(Posted May 23, 2016)

Erin Netoskie, a 2016 Juniata graduate, from Mt. Lebanon, Pa.

Erin Netoskie, a 2016 Juniata graduate, from Mt. Lebanon, Pa.

HUNTINGDON, Pa. -- Erin Netoskie, a senior studying wildlife conservation and German at Juniata College from Mt. Lebanon, Pa., has been named a Fulbright Fellow to teach English and conduct research at Tiergarten Schönbrunn, the world's oldest zoo in Vienna, Austria, for the upcoming 2016-2017 academic year.

She is a 2012 graduate of Mt. Lebanon High School.

Netoskie, the daughter of Cynthia Netoskie, of Mt. Lebanon, and Chris Netoskie, of New Kensington, Pa., will teach English at a high school in Vienna. At Tiergarten Schönbrunn, she will work with researchers to study how frogs native to Borneo use toes and legs to communicate.

Netoskie has noteworthy international experience during her Juniata career. During the 2013 summer after her freshman year, she spent a month at a language institute in Münster, Germany.

She also studied abroad for the 2014-2015 academic year, spending a semester at the Philipps-Universität Marburg, in Germany and spending the spring semester working at an internship as a zookeeper at the Kölner Zoo in Cologne, Germany.

"The faculty support I received from Jim Tuten, (professor of history) and others on the Fulbright committee is one for which I am truly grateful."

Erin Netoskie '16

In addition, Netoskie also traveled throughout the southwest and western United States in summer 2013 while enrolled in Juniata's Remote Field Course. She also worked as a summer Flitezone bird show and conservation education intern at Pittsburgh's National Aviary during the summers of 2014 and 2015.

Netoskie is a member of the German Club and Juniata's Christian Fellowship student club.

"The Fulbright application asks you to research and find your own collaborative project, so the process of receiving the Fulbright was both overwhelming and a blessing," Netoskie says. "It was a great experience that has helped me with grant-writing skills and interviewing. The faculty support I received from Jim Tuten, (professor of history) and others on the Fulbright committee is one for which I am truly grateful."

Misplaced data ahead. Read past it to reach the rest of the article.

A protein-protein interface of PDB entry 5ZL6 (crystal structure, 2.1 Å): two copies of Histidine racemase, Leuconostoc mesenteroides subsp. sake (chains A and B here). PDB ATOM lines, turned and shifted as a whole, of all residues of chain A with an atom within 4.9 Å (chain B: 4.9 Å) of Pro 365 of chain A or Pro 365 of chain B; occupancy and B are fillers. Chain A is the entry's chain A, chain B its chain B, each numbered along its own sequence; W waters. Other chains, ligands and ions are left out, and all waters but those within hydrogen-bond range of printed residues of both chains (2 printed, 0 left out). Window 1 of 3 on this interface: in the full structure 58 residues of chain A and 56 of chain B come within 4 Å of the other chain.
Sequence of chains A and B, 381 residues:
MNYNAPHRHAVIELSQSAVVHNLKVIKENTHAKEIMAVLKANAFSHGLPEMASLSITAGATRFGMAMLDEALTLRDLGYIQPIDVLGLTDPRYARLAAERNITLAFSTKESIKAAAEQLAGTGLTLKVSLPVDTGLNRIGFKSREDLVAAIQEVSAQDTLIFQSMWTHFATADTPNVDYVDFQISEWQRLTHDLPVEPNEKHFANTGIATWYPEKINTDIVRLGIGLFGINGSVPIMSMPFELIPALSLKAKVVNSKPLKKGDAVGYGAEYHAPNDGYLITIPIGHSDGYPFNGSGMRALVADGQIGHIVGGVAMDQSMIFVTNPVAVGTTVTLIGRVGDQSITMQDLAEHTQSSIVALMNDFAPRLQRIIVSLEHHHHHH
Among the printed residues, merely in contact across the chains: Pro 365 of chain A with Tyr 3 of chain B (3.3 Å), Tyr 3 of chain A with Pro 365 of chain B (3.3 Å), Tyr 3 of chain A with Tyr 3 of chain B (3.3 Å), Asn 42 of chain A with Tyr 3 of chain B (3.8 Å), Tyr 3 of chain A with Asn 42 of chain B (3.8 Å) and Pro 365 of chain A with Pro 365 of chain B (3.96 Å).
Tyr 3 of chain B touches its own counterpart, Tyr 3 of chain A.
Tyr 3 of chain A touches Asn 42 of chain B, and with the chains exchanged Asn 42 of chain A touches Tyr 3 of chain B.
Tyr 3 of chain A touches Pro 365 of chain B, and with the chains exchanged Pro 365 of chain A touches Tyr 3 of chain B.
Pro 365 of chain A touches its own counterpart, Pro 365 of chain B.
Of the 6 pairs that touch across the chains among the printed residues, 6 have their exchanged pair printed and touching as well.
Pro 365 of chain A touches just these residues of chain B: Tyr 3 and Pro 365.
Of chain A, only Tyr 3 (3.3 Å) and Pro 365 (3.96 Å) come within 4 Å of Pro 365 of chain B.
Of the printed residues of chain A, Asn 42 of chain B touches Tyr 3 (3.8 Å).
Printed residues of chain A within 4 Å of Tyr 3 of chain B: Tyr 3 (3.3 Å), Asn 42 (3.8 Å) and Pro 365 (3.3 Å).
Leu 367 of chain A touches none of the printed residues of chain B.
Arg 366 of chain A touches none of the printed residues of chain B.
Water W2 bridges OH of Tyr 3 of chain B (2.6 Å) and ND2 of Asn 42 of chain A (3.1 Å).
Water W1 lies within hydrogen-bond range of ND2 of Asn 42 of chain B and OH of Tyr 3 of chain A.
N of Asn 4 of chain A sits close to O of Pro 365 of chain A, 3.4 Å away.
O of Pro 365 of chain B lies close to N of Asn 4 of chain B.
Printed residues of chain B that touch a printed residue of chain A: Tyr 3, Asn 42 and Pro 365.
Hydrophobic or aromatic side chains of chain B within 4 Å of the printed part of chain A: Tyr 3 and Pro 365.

The Fulbright U.S. Student Program equips future American leaders with the skills they need to thrive in increasingly global environment by providing funding for one academic year of study, language instruction or research abroad, to be conducted after graduation from an accredited university.

Fellows undertake self-designed programs in disciplines ranging from social sciences, business, communication, and performing arts to physical sciences, engineering, and education.

The U.S. Student Program awards approximately 1,100 grants annually and currently operates in over 140 countries worldwide. The Fulbright Program is sponsored by the United States Department of State and Bureau of Educational and Cultural Affairs. Financial support is provided by an annual appropriation from Congress to the Department of State, with significant contributions from participating governments and host institutions in the United States and abroad.

The presidentially appointed J. William Fulbright Foreign Scholarship Board formulates policy guidelines and makes the final selection of all grantees. The Institute of International Education administers and coordinates the activities relevant to the U.S. Student Program, including an annual competition for the scholarships. The Fulbright Program also awards grants to American teachers and faculty to do research, lecture, and teach overseas. In addition, some 2,200 foreign Fulbright students and scholars come to the United States annually to study, carry out research and lecture at U.S. universities, colleges and secondary schools.

Contact John Wall at wallj@juniata.edu or (814) 641-3132 for more information.